{Props to you, for letting her go. That's tough.}

Another Mary said...

Oh Mary, that last sentence put a lump in my throat - I remember sitting in the audience as a chaperon for Scarlett's (and my daughter's) class when we-all were on a field trip to see her in The Best Christmas Pageant Ever and wiping away tears - she is so good! Looking forward to seeing this one.

hippyhappyhay said...

Amazing, again I stand in awe of you and your kids.

Minnesota Matron said...

Another Mary -- The matron will admit to teary eyes upon the post's close, herself. She is, at some level, on her own in a way even my older kid isn't. Bittersweet.

Anonymous said...

We are proud to say have seen Scarlett in all her glorious roles (except Annie). We can't wait to see her in her new role. We'll be there at the end of the run as we are traveling.

good Luck!
The Skulleys

Tootsie Farklepants said...

Awesome!!! Tell her I said break a leg!!

laurie said...

wow! your own baby ham! way cool.

my niece, who is now 11, has been dancing ballet for the last six years and takes it very seriously. she was clara in the nutcracker this past christmas, and very very proud.

liv said...

ohhh!!! who's the proud mom?? precious.

Jenn @ Juggling Life said...

The theater is wonderful; it sounds like she has the makings of a stage manager.

standing still said...

sniff sniff. the GUTHRIE. sigh ...

kate5kiwis said...

woot woot
go Scarlett, you are so fabulous X

Nikki said...

Wasn't it wonderful tonight? I retracted my previous statement of the rehearsal on my new post. In the end it really came together. I am not what I would call a prideful mom. I am not one to brag about my children, but I must say I am in awe of my daughter Alyssa who was the doll in the play you speak of. Isn't it wonderful to see the talent- and get a view into the future of these talented young girls. I hope you enjoyed the play tonight as much as I did.

I can't wait to see it again.

Wenderina said...

How wonderful. As a LOVER of theatre, but someone too terrified to ever step on a stage, I'm jealous of her passion and success. May the lights always shine on her and may your home always be where she sleeps safe and sound.

Mrs. G. said...

Go Scarlet! She has the perfect stage name. I love what a proud mama you are.

Minnesota Matron said...

Nikki: You're right! This was a magical play and the BEST I've ever seen at SteppingStone. Wow. Friends who live in the real world with me--go see this play. It's as good as it gets, including the big cousin Minneapolis Children's Theater.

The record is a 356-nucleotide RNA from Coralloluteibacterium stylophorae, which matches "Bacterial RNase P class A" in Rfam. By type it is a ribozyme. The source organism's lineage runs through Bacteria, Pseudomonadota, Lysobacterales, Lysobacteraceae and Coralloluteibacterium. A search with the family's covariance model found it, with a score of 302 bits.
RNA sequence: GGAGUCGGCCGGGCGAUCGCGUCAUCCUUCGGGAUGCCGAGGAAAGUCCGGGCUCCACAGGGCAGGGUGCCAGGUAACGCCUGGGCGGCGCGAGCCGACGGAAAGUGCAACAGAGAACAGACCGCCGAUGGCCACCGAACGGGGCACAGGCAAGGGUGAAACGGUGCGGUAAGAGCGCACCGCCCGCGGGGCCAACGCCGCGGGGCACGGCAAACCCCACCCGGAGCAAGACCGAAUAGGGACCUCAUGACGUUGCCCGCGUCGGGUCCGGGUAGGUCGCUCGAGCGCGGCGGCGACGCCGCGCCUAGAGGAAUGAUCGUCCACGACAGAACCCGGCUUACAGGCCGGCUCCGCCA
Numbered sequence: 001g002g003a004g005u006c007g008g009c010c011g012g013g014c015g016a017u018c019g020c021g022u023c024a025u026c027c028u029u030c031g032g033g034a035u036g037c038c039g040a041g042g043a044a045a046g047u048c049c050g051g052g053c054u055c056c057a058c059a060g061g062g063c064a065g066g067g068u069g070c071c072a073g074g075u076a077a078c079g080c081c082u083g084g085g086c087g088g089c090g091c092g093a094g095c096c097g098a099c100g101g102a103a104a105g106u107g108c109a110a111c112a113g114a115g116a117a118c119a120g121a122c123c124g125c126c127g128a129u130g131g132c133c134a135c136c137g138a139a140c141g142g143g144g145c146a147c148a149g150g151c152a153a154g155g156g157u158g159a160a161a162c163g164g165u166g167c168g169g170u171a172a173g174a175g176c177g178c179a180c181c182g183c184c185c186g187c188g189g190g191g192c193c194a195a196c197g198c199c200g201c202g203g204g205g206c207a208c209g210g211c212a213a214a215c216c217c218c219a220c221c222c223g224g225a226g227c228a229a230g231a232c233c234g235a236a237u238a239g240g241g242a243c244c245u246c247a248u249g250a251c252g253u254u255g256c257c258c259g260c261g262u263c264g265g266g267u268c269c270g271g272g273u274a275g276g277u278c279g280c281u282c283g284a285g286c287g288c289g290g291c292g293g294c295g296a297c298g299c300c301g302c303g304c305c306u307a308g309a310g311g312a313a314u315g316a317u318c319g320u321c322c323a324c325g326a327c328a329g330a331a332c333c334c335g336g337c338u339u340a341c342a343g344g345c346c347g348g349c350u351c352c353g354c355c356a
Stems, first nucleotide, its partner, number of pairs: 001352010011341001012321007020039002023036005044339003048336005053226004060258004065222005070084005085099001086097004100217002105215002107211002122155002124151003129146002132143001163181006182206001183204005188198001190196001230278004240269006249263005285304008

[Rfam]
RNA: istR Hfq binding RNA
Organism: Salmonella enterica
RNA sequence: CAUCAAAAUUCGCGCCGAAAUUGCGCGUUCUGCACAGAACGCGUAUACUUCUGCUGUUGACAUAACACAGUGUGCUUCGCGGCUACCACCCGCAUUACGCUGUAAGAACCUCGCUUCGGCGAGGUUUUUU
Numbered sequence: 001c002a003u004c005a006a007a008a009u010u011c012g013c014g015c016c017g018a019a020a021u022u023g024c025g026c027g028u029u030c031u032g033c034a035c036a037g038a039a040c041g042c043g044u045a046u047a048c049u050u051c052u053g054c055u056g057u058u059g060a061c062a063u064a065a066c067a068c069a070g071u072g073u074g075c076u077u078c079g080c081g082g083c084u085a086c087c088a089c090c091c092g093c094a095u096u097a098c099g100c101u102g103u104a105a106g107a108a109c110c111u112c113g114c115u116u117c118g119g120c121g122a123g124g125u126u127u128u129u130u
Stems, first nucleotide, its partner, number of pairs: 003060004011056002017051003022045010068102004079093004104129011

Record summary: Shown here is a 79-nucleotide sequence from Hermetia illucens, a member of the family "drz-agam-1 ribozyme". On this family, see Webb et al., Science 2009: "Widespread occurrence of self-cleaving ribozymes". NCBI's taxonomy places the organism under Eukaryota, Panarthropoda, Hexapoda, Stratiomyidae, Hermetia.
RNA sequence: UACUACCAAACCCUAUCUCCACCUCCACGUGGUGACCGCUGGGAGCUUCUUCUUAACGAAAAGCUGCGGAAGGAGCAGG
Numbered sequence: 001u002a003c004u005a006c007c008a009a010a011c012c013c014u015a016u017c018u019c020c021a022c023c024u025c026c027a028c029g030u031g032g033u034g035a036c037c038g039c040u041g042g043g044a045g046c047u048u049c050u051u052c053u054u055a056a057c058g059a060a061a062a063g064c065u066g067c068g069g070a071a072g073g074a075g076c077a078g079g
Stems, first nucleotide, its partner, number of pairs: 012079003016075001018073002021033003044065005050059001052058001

bipolarlawyercook said...

Scaroett's a luck gal for having a great Mom, not a stage mom.

Angie said...

Way to go, Scarlett. She is absolutely adorable.

From a mom with a daughter cut from this same cloth - I can totally relate.

She too put on a full production, bossing around her friends, finding a place to have the play, printing tickets and making everyone sell at least 10, etc., etc. - she was also 8.

She is currently in rehearsals for Charlotte's Web at Festival Theater and is LOVING life.

Amy the Mom said...

The Herdmans are some of my all time favorite children's book characters.

After our email exchange yesterday, I can see that this talent runs in the family!

Melissa said...

Whew. I am so impressed. That is cool. And ambitious. And accomplished. And she's not even double digits yet. Wow.

Philip said...

Wow! That is really tremendous -- talent, but more important -- a love of craft at such a young age.

I'm 45 and STILL have know idea what I want to be when I grow up. (My earlier ventures into being a cowboy, firefighter, and systems analyst just didn't work out...)

But what's remarkable about Scarlett is that she not only adores acting, but understands its role as a powerful form of human expression and social commentary.

(Did I mention I once played Cockney #2 in a high school production of My Fair Lady? Still holding out hope that the theater is my thing too...)

Jocelyn said...

She
is
astonishing.

Cheri said...

Wow!!!